This question talks about removing a switch statement so that every time the business logic changes concerning a multiplier value, the C# code itself doesn’t have to be changed and the application recompiled. I proposed loading the keys and multiplier values from a configuration file into a dictionary and accessing the data when needed. (The following example shows it loaded in the constructor for brevity.)

A comment in the answer mentioned the benefits of creating extra classes, and how the dictionary approach could not handle more advanced calculations should the need arise. With a slight modification, and some additional code, this no longer becomes a hinderance. Expression Trees allow the program to dynamically create functions and execute them as it would with compiled code.

Based on the question and the example above, the current equation has two parts, the travelModifier (which is determined by the mode of transportation) and the DistanceToDestination. These are multiplied together, and return a decimal. Completely abstracting this out into its own function (which then becomes the model to base the configurable functions from), would make the method look like:

Since the travel modifier already comes from the configuration file, it is unnecessary to pass that into the function, because when the application reads the configuration and creates the method, each entry will have the travelModifier value already coded into the function so that parameter can be removed, and an example function in C# would look like:

To accomplish this, each entry in the configuration file would need to have two parts, the method of travel (bicycle, bus, car, etc.), and the equation. The latter is a combination of the travelModifier constant, the distanceToDestination and operators (+,-,/,*). An entry in the file would look like this:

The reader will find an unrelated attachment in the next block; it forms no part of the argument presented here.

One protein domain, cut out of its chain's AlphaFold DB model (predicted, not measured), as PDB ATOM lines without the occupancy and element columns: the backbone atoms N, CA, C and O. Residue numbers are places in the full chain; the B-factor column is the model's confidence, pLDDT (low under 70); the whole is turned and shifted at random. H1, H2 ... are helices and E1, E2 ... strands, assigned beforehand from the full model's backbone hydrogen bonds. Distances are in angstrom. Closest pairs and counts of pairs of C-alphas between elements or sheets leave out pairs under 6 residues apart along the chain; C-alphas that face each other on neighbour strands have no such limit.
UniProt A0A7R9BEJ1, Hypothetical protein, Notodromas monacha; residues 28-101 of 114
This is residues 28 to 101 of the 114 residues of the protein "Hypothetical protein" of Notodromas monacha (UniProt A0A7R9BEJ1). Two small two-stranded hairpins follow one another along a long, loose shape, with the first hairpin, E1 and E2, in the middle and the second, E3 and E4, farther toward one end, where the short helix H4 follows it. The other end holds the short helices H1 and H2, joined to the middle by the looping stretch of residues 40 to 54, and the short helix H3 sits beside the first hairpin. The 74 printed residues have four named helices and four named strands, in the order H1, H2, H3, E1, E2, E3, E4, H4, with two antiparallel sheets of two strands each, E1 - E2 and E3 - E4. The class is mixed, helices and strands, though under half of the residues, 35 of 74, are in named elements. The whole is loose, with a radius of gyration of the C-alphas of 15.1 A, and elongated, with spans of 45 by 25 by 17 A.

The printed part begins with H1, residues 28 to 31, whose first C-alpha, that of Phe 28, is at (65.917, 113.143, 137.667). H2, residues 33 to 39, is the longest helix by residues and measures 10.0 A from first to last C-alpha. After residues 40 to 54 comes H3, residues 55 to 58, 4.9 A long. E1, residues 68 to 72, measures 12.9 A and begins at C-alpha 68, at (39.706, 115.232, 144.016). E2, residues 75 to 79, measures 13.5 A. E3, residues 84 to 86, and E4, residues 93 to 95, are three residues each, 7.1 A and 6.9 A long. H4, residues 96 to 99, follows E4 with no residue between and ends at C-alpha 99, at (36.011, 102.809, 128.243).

Before loading the configuration file, the dictionary which will hold the function and retrieve it based on the selected method of travel will need to be changed. Currently it has a string as the key and a double as the value:

Instead, it needs a function as the value.

Loading the contents from the configuration file has a few different steps. Retrieving and separating the parts, parsing the equation, and creating the method at runtime.

Loading the Configuration File and Separating the Parts

Parsing the Equation

It would be possible to parse the equation and immediately convert it to an Expression, but it’s normally easier to load it into an intermediate structure so data can be transformed and grouped into a usable structure first. The equation has three parts, and an enum can help distinguish between them.

and the class to hold the equation parts

In order to parse the equation, the program needs to determine what is an operator and what is a variable or constant and its execution order.

A Note About Math things

Execution Order

Consider the following: 2 + 4 / 2. At first glance, it looks like the answer is three, but that is incorrect. The multiplication and division have a higher operator order precedence and their calculations occur before addition and subtraction. This makes the actual answer 4. The C# compiler knows about order of operations and which happens first. When building the expression tree, the runtime doesn’t take this into account, and will execute each operation strictly from left to right. It is important to note this when creating and grouping the intermediate objects to form a tree with the execution order, so it is correct.

Making the Expression

The System.LINQ.Expressions.Expression is the class used to create the lambda expressions. The actual method to create the function is Expression.Lambda<T> and then call its compile function to turn it into a callable method.

The Lambda function requires two parameters, an Expression, and a ParameterExpression[]. The entries in the ParameterExpression[] are the parameters to the function and they are made by calling Expression.Parameter.

Expression Body

Each Expression object is a tree of Expression objects. The four methods used to create the operator functions (Expression.Add, Expression.Subtract, Expression.Multiply, and Expression.Divide) all take two Expression parameters (the left term and the right term), and each Expression can be one of three things, a constant (Expression.Constant), the supplied parameter (ParameterExpression), or another Expression.

With this, all that is necessary is to convert the EquationPart tree into an expression.

Additional Actions